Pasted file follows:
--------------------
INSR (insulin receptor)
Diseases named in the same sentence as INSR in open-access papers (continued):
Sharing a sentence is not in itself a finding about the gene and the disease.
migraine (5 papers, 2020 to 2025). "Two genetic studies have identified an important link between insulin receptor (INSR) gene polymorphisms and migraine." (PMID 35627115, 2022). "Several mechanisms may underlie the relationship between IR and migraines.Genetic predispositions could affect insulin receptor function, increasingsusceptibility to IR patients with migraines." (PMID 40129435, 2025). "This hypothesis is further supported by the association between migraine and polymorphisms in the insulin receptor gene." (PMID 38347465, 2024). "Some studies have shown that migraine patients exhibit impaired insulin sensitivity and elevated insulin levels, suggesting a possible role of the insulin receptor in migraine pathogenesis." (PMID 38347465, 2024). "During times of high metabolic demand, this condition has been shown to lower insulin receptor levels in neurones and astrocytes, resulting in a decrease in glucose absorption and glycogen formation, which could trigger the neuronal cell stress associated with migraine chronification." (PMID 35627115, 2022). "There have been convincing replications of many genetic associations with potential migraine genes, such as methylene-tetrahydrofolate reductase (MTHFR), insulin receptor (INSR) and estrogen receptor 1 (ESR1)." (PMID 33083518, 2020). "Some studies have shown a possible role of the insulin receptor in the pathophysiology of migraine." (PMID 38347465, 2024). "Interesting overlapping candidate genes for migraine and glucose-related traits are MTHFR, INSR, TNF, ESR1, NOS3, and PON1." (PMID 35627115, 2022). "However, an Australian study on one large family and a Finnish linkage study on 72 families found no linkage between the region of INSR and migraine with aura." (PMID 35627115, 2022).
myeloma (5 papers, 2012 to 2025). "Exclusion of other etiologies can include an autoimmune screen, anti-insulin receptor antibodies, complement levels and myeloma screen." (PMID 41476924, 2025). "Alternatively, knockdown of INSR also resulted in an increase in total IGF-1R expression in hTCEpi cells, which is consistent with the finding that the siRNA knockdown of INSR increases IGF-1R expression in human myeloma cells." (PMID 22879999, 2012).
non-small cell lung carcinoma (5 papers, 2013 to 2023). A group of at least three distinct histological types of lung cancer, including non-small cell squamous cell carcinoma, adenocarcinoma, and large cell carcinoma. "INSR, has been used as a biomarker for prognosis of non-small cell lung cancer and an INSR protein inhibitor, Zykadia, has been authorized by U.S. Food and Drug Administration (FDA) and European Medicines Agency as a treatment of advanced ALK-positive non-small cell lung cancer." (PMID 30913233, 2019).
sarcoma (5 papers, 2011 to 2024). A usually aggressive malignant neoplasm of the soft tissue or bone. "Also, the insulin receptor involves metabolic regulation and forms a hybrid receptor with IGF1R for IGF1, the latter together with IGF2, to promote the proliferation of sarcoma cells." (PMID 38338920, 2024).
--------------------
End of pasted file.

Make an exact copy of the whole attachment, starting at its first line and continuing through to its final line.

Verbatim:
INSR (insulin receptor)
Diseases named in the same sentence as INSR in open-access papers (continued):
Sharing a sentence is not in itself a finding about the gene and the disease.
migraine (5 papers, 2020 to 2025). "Two genetic studies have identified an important link between insulin receptor (INSR) gene polymorphisms and migraine." (PMID 35627115, 2022). "Several mechanisms may underlie the relationship between IR and migraines.Genetic predispositions could affect insulin receptor function, increasingsusceptibility to IR patients with migraines." (PMID 40129435, 2025). "This hypothesis is further supported by the association between migraine and polymorphisms in the insulin receptor gene." (PMID 38347465, 2024). "Some studies have shown that migraine patients exhibit impaired insulin sensitivity and elevated insulin levels, suggesting a possible role of the insulin receptor in migraine pathogenesis." (PMID 38347465, 2024). "During times of high metabolic demand, this condition has been shown to lower insulin receptor levels in neurones and astrocytes, resulting in a decrease in glucose absorption and glycogen formation, which could trigger the neuronal cell stress associated with migraine chronification." (PMID 35627115, 2022). "There have been convincing replications of many genetic associations with potential migraine genes, such as methylene-tetrahydrofolate reductase (MTHFR), insulin receptor (INSR) and estrogen receptor 1 (ESR1)." (PMID 33083518, 2020). "Some studies have shown a possible role of the insulin receptor in the pathophysiology of migraine." (PMID 38347465, 2024). "Interesting overlapping candidate genes for migraine and glucose-related traits are MTHFR, INSR, TNF, ESR1, NOS3, and PON1." (PMID 35627115, 2022). "However, an Australian study on one large family and a Finnish linkage study on 72 families found no linkage between the region of INSR and migraine with aura." (PMID 35627115, 2022).
myeloma (5 papers, 2012 to 2025). "Exclusion of other etiologies can include an autoimmune screen, anti-insulin receptor antibodies, complement levels and myeloma screen." (PMID 41476924, 2025). "Alternatively, knockdown of INSR also resulted in an increase in total IGF-1R expression in hTCEpi cells, which is consistent with the finding that the siRNA knockdown of INSR increases IGF-1R expression in human myeloma cells." (PMID 22879999, 2012).
non-small cell lung carcinoma (5 papers, 2013 to 2023). A group of at least three distinct histological types of lung cancer, including non-small cell squamous cell carcinoma, adenocarcinoma, and large cell carcinoma. "INSR, has been used as a biomarker for prognosis of non-small cell lung cancer and an INSR protein inhibitor, Zykadia, has been authorized by U.S. Food and Drug Administration (FDA) and European Medicines Agency as a treatment of advanced ALK-positive non-small cell lung cancer." (PMID 30913233, 2019).
sarcoma (5 papers, 2011 to 2024). A usually aggressive malignant neoplasm of the soft tissue or bone. "Also, the insulin receptor involves metabolic regulation and forms a hybrid receptor with IGF1R for IGF1, the latter together with IGF2, to promote the proliferation of sarcoma cells." (PMID 38338920, 2024).